As companies continue to hire through the coronavirus pandemic, the process for onboarding new hires has become more complicated. Processing pre-employment background and drug screens requires more oversight as delays are likely. In the case of criminal background screens, many government offices are closed and are unable to complete the process as quickly as they typically do. Clinics and labs that provide drug screening services are either closed or may now require scheduling appointments. Throughout the onboarding process, there are several ways in which you can manage the potential delays while setting proper expectations for both the hiring manager and the new hire.
Communication– Allow for additional time in the process when estimating potential start dates. Once a target start date is determined, keep everyone in the process updated as each step is completed. Communicate any delays as they happen.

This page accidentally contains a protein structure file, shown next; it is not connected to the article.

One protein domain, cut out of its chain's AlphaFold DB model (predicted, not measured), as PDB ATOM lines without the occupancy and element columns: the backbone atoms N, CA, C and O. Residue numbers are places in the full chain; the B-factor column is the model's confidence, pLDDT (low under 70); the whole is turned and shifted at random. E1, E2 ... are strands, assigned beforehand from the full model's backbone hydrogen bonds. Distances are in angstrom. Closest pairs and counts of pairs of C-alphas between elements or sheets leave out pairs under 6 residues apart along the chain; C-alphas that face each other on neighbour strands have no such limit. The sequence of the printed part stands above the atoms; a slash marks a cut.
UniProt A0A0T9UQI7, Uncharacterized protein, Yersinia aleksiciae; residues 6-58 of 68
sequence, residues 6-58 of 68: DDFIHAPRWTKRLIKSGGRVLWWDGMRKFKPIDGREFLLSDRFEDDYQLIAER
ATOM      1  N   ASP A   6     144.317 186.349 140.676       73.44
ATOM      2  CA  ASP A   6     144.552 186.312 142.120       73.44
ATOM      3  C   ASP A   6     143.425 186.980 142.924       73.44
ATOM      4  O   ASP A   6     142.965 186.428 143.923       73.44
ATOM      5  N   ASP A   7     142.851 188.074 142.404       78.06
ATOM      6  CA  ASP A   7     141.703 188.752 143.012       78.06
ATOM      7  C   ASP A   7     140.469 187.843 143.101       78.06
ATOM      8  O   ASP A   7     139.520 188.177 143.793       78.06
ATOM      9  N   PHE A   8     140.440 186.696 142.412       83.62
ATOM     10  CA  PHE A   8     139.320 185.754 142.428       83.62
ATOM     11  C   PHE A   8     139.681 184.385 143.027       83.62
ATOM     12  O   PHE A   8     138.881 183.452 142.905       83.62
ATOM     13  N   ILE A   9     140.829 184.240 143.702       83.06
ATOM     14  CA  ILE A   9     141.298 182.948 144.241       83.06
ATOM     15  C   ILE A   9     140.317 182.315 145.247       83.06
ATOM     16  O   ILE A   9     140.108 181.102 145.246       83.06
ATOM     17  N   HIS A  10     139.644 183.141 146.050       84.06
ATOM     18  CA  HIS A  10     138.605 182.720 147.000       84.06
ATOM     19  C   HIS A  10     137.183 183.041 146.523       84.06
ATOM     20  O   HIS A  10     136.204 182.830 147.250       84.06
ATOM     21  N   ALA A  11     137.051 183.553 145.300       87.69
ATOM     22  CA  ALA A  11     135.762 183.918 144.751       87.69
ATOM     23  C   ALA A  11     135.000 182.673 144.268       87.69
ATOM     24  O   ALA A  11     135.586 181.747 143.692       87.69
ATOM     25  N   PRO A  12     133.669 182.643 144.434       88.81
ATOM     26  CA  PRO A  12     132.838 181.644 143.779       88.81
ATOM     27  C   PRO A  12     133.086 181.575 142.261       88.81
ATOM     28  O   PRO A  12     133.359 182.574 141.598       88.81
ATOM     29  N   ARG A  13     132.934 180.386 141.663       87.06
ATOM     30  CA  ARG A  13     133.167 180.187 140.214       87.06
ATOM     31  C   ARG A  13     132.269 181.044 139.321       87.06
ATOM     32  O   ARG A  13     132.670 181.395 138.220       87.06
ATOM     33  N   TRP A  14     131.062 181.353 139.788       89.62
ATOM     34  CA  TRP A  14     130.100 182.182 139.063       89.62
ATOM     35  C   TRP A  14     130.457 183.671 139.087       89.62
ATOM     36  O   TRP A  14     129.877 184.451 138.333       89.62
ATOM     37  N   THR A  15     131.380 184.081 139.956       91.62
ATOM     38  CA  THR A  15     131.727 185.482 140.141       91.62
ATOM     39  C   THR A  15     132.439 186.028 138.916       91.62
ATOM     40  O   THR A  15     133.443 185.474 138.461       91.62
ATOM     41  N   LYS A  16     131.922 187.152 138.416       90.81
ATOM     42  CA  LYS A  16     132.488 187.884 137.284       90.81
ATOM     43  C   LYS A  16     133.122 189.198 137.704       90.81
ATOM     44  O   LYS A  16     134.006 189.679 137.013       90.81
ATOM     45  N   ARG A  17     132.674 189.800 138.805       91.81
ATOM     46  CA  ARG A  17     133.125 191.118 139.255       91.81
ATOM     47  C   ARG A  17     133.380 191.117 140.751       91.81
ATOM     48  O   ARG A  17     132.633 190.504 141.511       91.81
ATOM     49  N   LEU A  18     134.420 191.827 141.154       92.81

Urgency– Create a sense of urgency with the new hire to complete each step as quickly as possible. Any time lost on submitting paperwork or completing the drug screen can be avoided if the new hire understands they need to move quickly!
Follow Up– As you go through the onboarding process, continue to reach out to the new hire. They will be glad to hear from you even if you don’t have new information. Make a point to check in often.
Attention to Detail– Further delays in the onboarding process can be avoided by making sure that any paperwork submitted is 100% accurate. Any errors force background investigators to reach out to the new hire with questions that can cause further delays.
Be Flexible– Hiring managers and HR can allow new hires to start despite pending, less-critical sections of the onboarding process. Getting a new hire started while awaiting these results is a great way to maintain business continuity.
Stay Calm– The onboarding process will get done! Keep in touch with the new hire consistently and offer them reassurance that you will get it done together.
The good news is that companies are still hiring, candidates are still getting job offers, and the onboarding process is still manageable. By creating urgency, communicating consistently, remaining flexible, and eliminating errors in the paperwork, you can manage the onboarding process more easily during this unusual time.
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